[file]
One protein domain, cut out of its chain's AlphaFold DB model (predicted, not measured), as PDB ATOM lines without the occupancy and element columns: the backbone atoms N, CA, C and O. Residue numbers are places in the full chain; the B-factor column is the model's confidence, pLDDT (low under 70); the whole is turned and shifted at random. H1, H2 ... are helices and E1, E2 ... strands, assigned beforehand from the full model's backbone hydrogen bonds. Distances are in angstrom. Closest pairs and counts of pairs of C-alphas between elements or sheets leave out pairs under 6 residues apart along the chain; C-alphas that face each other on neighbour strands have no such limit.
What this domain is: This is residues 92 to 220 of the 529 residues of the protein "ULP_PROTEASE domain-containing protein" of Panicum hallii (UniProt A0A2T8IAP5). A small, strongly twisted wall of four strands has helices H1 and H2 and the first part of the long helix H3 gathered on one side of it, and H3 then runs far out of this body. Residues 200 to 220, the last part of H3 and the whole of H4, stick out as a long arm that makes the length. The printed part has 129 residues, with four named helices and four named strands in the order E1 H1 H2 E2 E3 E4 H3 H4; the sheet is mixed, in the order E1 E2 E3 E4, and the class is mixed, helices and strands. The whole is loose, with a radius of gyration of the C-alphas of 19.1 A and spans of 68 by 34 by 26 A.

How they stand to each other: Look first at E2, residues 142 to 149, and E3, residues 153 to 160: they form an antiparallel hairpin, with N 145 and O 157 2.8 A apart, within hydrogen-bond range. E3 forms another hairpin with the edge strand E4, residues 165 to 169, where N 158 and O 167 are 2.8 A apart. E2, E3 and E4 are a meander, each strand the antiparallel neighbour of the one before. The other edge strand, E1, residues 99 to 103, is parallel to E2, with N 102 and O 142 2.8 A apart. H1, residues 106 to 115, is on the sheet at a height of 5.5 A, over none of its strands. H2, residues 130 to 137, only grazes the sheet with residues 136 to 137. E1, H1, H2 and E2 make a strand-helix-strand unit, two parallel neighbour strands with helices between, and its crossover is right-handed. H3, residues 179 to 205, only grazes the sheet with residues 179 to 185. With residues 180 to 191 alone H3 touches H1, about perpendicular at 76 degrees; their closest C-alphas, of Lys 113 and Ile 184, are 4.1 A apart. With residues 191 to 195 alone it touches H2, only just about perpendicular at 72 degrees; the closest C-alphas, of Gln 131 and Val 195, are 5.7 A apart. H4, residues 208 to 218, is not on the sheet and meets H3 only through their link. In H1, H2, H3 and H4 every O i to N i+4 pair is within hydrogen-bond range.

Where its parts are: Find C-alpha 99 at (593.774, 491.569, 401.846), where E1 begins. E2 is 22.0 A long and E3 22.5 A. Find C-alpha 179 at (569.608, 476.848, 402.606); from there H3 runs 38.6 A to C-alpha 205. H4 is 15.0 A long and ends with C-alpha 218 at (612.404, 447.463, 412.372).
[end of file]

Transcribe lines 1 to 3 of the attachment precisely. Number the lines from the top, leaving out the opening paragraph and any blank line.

What this domain is: This is residues 92 to 220 of the 529 residues of the protein "ULP_PROTEASE domain-containing protein" of Panicum hallii (UniProt A0A2T8IAP5). A small, strongly twisted wall of four strands has helices H1 and H2 and the first part of the long helix H3 gathered on one side of it, and H3 then runs far out of this body. Residues 200 to 220, the last part of H3 and the whole of H4, stick out as a long arm that makes the length. The printed part has 129 residues, with four named helices and four named strands in the order E1 H1 H2 E2 E3 E4 H3 H4; the sheet is mixed, in the order E1 E2 E3 E4, and the class is mixed, helices and strands. The whole is loose, with a radius of gyration of the C-alphas of 19.1 A and spans of 68 by 34 by 26 A.

How they stand to each other: Look first at E2, residues 142 to 149, and E3, residues 153 to 160: they form an antiparallel hairpin, with N 145 and O 157 2.8 A apart, within hydrogen-bond range. E3 forms another hairpin with the edge strand E4, residues 165 to 169, where N 158 and O 167 are 2.8 A apart. E2, E3 and E4 are a meander, each strand the antiparallel neighbour of the one before. The other edge strand, E1, residues 99 to 103, is parallel to E2, with N 102 and O 142 2.8 A apart. H1, residues 106 to 115, is on the sheet at a height of 5.5 A, over none of its strands. H2, residues 130 to 137, only grazes the sheet with residues 136 to 137. E1, H1, H2 and E2 make a strand-helix-strand unit, two parallel neighbour strands with helices between, and its crossover is right-handed. H3, residues 179 to 205, only grazes the sheet with residues 179 to 185. With residues 180 to 191 alone H3 touches H1, about perpendicular at 76 degrees; their closest C-alphas, of Lys 113 and Ile 184, are 4.1 A apart. With residues 191 to 195 alone it touches H2, only just about perpendicular at 72 degrees; the closest C-alphas, of Gln 131 and Val 195, are 5.7 A apart. H4, residues 208 to 218, is not on the sheet and meets H3 only through their link. In H1, H2, H3 and H4 every O i to N i+4 pair is within hydrogen-bond range.

Where its parts are: Find C-alpha 99 at (593.774, 491.569, 401.846), where E1 begins. E2 is 22.0 A long and E3 22.5 A. Find C-alpha 179 at (569.608, 476.848, 402.606); from there H3 runs 38.6 A to C-alpha 205. H4 is 15.0 A long and ends with C-alpha 218 at (612.404, 447.463, 412.372).